Blimey ! It’s as bad as it was in 2007 (only it wasn’t…)

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The papers are full of the reshuffle and the ‘brave’ appointment of conspiracy theorist Norman Baker to a new post in the Home Office. An interesting development; a  Government now with a conspiracy theorist in charge of conspiracies and a climate change denier in charge of climate change policy.  Ho hum.

One possible conspiracy Norman might investigate early in his new role which I increasingly believe must be based on some sort of conspiracy (well I don’t really but this fits in quite well with the drift of this piece so stay with me on it) is the ‘blackout Britain’ riff beloved of our national newspapers and other media outlets in response to well… pretty much any report on grid capacity, energy supply, price control or whatever.  We know, of course that the proposal by Ed Miliband last month to freeze energy prices was greeted immediately with a chorus of ‘blackout Britain’, and here we are again today with the response to National Grid’s ‘Winter Outlook 2013 report. The report, which is produced ahead of every winter, sets out in sober form the prospects for gas and electricity supply over the coming winter months.  It’s a reasonable read – gas storage a little up from last year; electricity demand continues to decrease; no major planned generation outages; 3.8gw of interconnector capacity available this winter: some concern about the long term effect of tightening margins if proposed plant investment does not take place.  National Grid, therefore is according to Chris Train (Director of Markets at National Grid), ‘confident …that consumers will continue to receive the energy they need reliably efficiently and safely’.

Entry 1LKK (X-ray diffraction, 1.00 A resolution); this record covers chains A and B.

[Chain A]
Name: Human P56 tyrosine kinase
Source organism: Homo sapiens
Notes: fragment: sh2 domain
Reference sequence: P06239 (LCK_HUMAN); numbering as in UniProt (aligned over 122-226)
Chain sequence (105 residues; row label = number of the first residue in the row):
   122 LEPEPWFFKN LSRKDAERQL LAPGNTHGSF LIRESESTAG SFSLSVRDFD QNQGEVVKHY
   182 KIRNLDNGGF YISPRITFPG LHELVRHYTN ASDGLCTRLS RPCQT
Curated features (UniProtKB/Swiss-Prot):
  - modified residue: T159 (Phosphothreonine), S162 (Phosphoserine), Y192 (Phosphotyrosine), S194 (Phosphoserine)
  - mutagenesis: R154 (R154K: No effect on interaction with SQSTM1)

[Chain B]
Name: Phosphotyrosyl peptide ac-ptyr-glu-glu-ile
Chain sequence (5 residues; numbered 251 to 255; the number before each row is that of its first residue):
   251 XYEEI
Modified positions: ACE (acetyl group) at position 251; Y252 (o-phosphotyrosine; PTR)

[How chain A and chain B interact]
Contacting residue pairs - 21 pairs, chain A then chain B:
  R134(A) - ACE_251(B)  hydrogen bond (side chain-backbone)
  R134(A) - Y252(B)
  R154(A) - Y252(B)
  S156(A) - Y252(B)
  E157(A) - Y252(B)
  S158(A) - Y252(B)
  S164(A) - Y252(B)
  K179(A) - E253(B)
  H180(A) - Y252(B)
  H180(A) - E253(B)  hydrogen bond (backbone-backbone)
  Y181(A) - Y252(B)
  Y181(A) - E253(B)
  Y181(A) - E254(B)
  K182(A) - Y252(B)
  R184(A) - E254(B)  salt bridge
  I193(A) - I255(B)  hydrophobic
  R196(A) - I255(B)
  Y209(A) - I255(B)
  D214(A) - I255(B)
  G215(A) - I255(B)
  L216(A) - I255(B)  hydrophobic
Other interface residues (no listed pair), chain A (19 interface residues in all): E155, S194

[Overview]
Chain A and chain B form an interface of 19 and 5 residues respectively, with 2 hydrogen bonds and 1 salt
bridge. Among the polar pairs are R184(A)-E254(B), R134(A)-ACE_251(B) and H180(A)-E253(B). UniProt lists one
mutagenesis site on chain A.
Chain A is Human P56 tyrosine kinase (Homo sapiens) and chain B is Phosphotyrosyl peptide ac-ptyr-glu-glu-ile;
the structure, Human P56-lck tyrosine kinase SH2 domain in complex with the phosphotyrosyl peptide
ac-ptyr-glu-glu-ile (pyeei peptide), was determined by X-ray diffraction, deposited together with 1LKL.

No that can’t be right, surely, what Mr Train must be saying (in code, of course) is that ‘UK faces winter power rationing’ or that there are ‘fears over winter energy supplies in biggest threat to lights going out in six years’ – just a sample of some of the headlines today.  Of course there is not a shred of evidence that the headlines are true or accurate but, wait a minute, here it is – all the evidence the hacks need. It’s on page 62 of the detailed National Grid report.  The killer chart is as follows:

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What this represents is a helpful attempt at context by National Grid, aiming to present the workings related to the 2013 winter outlook backwards in time by applying similar methodology to capacity assumptions to 2005/2006. If you do that, you’ll see, as National Grid itself states, ‘increasing forecast margins driven by increasing generator capacity and decreasing demand forecasts. ‘ And then you might conclude (as National Grid states) that ‘the last two years see forecast margins decreasing due to a decrease in generation capacity’. In other words, the margin, using current methodology, lies at about the same as it did in 2007/2008. In 2007/2008, this margin had increased to a significantly higher level than in previous years and even then stood above the level regarded as fully acceptable by a number of other European grids.

Ah so it IS true that ‘the threat of blackouts is the highest for seven years’. Except that there wasn’t a threat of blackouts seven years ago. A minor point, though in the bigger scheme of things; someone somewhere must be briefing the press that when Mr Train says ‘it’s all OK for next winter’, what he really means is ‘we’re all doomed’. And why might that be, I wonder? Nothing to do with the supposedly pressing need to build lots of new gas fired (and maybe even coal fired) power stations surely?

Oh, and by the way, I know you’re dying to find out what National Grid actually said about supply in that terrible winter of 2007/2008 against which this winter is being compared.  It was this:

Provided the electricity market continues to make plant available in response to the appropriate price signals, demand should be able to be met in full even under severe conditions’.

And they were right, of course.

 

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